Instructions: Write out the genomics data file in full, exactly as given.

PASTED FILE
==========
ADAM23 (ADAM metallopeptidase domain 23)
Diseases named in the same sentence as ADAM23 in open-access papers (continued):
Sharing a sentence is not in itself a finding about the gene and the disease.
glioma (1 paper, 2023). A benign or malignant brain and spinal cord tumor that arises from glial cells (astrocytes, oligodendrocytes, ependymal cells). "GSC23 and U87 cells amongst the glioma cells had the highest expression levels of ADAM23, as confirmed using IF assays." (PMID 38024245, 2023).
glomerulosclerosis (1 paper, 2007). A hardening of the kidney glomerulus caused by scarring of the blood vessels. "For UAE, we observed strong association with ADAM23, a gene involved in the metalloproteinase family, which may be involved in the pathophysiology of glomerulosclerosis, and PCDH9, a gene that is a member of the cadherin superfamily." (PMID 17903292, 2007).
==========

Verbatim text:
ADAM23 (ADAM metallopeptidase domain 23)
Diseases named in the same sentence as ADAM23 in open-access papers (continued):
Sharing a sentence is not in itself a finding about the gene and the disease.
glioma (1 paper, 2023). A benign or malignant brain and spinal cord tumor that arises from glial cells (astrocytes, oligodendrocytes, ependymal cells). "GSC23 and U87 cells amongst the glioma cells had the highest expression levels of ADAM23, as confirmed using IF assays." (PMID 38024245, 2023).
glomerulosclerosis (1 paper, 2007). A hardening of the kidney glomerulus caused by scarring of the blood vessels. "For UAE, we observed strong association with ADAM23, a gene involved in the metalloproteinase family, which may be involved in the pathophysiology of glomerulosclerosis, and PCDH9, a gene that is a member of the cadherin superfamily." (PMID 17903292, 2007).